Rosegarden Art&Architecture was founded in 1996 by artist, Doctor in Fine Arts, Jan-Erik Andersson and architect (SAFA) Erkki Pitkäranta, with the aim of bringing in art as an integral part of the design process of a building.
Their collaborative primary design is based on writing stories, cutting cardboard and building up models – easy to change, remake and repaint – achieving a very primordial state of creativity, reaching to layers, where the real well being of the human “soul” rests. The digital tools are brought in afterwards.
During a ten-year period, they created a series of buildings and interiors, which stand out in the otherwise very minimal aesthetic milieu in Scandinavia.


Media researcher and professor Minna Tarkka describes Rosegarden’s approach: “Thus the respect for craft and Art Nouveau does not entail a nostalgic return to the 19th Century. For Rosegarden, the idea of craft involves a distinctive mixed media approach. Materials and their endless combinations excite them; hand-made details collide with computer-aided production of ornamental inlays; recycled materials are joined with cutting edge media and construction technology.” Minna Tarkka: Rosegarden Promises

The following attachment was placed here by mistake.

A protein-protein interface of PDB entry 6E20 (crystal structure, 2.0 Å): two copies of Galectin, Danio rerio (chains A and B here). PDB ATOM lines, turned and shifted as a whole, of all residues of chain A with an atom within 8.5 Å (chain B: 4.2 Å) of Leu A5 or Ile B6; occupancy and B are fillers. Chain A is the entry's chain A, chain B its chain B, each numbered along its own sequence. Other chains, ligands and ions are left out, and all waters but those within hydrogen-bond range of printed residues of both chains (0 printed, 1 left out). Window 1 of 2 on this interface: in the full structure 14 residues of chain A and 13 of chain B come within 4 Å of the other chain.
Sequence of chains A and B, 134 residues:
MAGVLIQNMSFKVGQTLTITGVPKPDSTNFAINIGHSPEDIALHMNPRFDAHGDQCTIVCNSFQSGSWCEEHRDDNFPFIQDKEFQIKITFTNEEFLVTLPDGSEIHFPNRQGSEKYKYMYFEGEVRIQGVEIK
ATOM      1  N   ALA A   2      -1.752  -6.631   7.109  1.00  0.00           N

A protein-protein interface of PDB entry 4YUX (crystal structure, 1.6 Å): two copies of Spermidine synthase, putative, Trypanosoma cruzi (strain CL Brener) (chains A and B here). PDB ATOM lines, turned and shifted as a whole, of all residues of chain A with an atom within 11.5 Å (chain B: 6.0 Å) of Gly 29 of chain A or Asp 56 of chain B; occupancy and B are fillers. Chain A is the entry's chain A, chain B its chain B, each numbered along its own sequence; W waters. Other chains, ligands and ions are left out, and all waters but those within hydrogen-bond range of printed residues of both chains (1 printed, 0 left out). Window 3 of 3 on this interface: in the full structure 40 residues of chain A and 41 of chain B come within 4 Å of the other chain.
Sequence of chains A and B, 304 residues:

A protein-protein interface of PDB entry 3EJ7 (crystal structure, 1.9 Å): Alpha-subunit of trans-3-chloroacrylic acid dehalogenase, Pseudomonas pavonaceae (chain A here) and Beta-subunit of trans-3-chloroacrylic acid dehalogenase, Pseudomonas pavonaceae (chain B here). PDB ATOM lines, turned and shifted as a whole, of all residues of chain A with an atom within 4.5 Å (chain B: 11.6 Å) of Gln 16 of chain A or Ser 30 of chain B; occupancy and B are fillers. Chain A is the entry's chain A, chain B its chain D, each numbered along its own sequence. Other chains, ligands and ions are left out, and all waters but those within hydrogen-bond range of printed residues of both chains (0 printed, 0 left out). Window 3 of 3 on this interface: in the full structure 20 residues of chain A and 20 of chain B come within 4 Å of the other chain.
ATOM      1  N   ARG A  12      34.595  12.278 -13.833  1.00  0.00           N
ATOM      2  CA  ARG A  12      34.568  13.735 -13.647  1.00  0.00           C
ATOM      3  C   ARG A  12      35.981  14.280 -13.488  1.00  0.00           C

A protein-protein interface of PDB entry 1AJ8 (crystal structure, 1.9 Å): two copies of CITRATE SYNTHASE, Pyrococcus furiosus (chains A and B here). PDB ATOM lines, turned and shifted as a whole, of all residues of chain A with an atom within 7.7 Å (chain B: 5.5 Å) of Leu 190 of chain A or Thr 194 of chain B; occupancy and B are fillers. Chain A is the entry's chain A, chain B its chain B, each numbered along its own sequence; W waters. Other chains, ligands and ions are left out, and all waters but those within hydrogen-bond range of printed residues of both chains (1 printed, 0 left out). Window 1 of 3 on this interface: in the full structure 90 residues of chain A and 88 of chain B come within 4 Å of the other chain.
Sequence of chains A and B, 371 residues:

Yrjö Haila, a writer and professor emeritus of environmental policy at Tampere University describes the social importance of Rosegarden: “Nothing less is at issue with the house-project Life on a Leaf than the creation of a new world. Houses not only provide space for inhabitants, they also create inhabitants.” Yrjö Haila: Life on a Leaf: A House and Its Contexts

The same theme is interesting also for writer and Curator John K. Grande: “The Leaf House is ultimately about love, love of relationships, love as community, and of art as a vital element in architecture, architecture as an ecological interactive process whose real economy is love.” John K. Grande: Art Space Ecology: Two Views–Twenty Interviews